THE BLOG

Are a Lack of Boundaries Turning Our Children into Criminals?

02/05/2013 05:06 pm ET | Updated Apr 07, 2013
  • Ashley Ryan Mommy Advocate and Founder, Life Balance Community

I recently published a post, "Punishment Doesn't Make Better Kids," which started a heated debated in the comments section.

Parents were up in arms about my lax approach to parenting, saying I lack boundaries and my child may later turn into a delinquent adult.

I have to confess, these types of remarks got me thinking -- as well as reacting -- and I started questioning myself...

Is what these people saying true?
Do I lack boundaries, and will my son turn into a criminal?

After much soul-searching, I dug deep down and concluded that no matter what negativity comes from an article which I intended to be positive, I'm sticking by my core parenting values. Here's why.

The comment barrage started with my post, where I talked about how I responded when my son interrupted an important phone conversation.

I was on an important phone call which went much longer than intended; my son waited patiently, then eventually started pestering me, after which I exploded in anger.

The explosion opened a dialogue for a closer relationship between us. But, you'll have to read the article to understand.

Commenters seemed upset that I didn't reprimanded my son for his behavior.

And though I get where people are coming from, I still believe that punishment doesn't make better kids, nor does it support healthy self-esteem. Here's why...

Kids learn values and behavioral patterns by mimicking their care-givers.

If we use punishment, this is the kind of communication our children will get used to, and, in turn, learn. Punishment sets an example of fear, aggression and pay back.

The topic of punishment is a trigger for us because of the lack of empathy and support many of us experienced as children. I think that when we see other people supporting their children in ways that we weren't supported, it naturally triggers us.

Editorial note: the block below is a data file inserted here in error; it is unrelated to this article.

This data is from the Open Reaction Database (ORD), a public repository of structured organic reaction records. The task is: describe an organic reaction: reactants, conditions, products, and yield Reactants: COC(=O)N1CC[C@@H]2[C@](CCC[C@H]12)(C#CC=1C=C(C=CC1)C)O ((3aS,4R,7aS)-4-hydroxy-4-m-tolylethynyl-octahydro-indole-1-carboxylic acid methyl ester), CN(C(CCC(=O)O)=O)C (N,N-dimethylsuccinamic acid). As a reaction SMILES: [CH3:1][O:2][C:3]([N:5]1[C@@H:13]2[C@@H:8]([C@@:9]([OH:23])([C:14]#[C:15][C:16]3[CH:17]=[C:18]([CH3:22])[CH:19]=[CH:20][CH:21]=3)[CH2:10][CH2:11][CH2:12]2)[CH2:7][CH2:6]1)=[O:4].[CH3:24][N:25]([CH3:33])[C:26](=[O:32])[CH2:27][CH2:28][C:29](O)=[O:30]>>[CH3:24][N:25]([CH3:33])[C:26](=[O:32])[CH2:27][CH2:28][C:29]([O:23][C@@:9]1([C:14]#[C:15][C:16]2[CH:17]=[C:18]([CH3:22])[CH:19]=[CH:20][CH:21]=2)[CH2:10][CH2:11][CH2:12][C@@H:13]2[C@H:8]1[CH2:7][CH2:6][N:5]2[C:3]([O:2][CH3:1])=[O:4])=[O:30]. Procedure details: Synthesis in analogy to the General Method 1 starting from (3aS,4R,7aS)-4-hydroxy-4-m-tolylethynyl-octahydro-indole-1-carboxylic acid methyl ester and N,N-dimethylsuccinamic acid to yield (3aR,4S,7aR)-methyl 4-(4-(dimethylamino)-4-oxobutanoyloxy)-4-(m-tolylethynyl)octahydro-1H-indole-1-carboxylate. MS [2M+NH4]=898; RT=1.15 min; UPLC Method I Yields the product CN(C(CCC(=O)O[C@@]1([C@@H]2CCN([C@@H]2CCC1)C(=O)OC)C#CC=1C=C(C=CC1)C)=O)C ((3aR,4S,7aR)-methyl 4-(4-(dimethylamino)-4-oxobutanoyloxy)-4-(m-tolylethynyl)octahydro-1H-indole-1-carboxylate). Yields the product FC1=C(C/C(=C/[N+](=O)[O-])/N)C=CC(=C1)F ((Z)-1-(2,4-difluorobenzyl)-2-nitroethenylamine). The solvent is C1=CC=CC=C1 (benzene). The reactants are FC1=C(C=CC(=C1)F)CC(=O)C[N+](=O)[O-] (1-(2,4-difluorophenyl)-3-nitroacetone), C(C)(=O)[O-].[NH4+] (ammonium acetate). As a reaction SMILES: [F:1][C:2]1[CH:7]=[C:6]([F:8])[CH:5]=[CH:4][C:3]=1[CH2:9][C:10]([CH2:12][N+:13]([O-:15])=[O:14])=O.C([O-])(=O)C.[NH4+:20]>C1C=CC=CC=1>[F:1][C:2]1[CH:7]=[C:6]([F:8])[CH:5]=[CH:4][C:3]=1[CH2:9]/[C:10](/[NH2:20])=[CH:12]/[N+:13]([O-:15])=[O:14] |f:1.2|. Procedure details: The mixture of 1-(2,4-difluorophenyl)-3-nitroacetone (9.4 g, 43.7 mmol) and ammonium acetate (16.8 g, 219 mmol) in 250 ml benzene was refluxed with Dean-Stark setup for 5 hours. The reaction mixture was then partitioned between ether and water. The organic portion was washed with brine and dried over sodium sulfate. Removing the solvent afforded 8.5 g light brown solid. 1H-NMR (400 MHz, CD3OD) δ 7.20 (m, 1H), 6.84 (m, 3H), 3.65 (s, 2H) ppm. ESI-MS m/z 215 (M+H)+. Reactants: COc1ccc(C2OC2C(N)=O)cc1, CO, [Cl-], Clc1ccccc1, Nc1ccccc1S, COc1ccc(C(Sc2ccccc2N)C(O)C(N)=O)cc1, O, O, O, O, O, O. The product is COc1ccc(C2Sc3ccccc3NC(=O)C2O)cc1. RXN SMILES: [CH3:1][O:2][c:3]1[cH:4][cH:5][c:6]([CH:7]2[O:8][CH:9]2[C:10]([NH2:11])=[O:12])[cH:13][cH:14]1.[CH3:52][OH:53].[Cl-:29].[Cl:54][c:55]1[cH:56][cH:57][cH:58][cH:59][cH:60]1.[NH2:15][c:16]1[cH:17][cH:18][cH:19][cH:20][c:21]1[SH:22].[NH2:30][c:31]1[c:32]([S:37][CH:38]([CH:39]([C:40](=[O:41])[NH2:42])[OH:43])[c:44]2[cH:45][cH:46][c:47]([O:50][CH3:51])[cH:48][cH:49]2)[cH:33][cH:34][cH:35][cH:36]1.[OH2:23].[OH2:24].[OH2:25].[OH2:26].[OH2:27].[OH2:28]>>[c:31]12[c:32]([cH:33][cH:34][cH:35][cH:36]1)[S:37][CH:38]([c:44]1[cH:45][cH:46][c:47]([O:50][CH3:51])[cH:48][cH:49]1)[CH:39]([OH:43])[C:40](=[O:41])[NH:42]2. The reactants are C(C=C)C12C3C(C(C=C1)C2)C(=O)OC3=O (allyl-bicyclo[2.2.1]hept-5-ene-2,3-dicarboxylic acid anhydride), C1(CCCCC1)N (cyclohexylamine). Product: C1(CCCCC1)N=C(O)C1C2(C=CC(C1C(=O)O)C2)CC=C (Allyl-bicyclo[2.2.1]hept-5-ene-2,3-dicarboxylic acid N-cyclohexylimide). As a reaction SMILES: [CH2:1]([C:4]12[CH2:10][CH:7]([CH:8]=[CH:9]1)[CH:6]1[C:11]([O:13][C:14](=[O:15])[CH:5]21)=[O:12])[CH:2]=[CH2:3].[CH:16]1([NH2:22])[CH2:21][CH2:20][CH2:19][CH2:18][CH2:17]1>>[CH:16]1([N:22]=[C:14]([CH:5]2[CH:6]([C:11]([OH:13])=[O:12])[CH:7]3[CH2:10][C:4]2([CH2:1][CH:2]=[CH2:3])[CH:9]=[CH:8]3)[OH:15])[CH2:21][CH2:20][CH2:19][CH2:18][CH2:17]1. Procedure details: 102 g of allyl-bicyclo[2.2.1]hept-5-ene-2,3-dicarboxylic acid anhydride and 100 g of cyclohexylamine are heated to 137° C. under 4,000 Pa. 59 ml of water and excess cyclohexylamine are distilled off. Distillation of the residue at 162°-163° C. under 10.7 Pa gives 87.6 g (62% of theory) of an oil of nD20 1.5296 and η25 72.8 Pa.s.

I also see fear and concern among positive parenting tools because they're typically uncommon. This is manifested in the belief, for example, that If we use empathetic communication with our children, they will turn into delinquentsor if we don't set the law, our kids will become maniacs.

I don't think this is true.

There's evidence that suggests parents with a lack of boundaries can have less emotionally healthy kids, and that children raised with punishment can eventually have issues such as depression, anxiety, addictions etc.

Secondly, there's a difference between being a doormat and an empathetic parent and I think this deserves some clarification.

Children need structure and clear boundaries.

Children need guidelines and rules.

They shouldn't be allowed to run amuck and I'm not condoning this; what I'm saying is that children don't need to be punished in order to grow up to be emotionally healthy adults. I think quite the opposite.

Punishment breeds negative behaviors.

When our child does something bad and we hurt her with harsh words or actions, that's not going to make her a better person; it's going to say to her, you hurt me, now I'll hurt you.

When our child hurts us it's because they're hurting, and it's our job to find out what's going on and help them heal.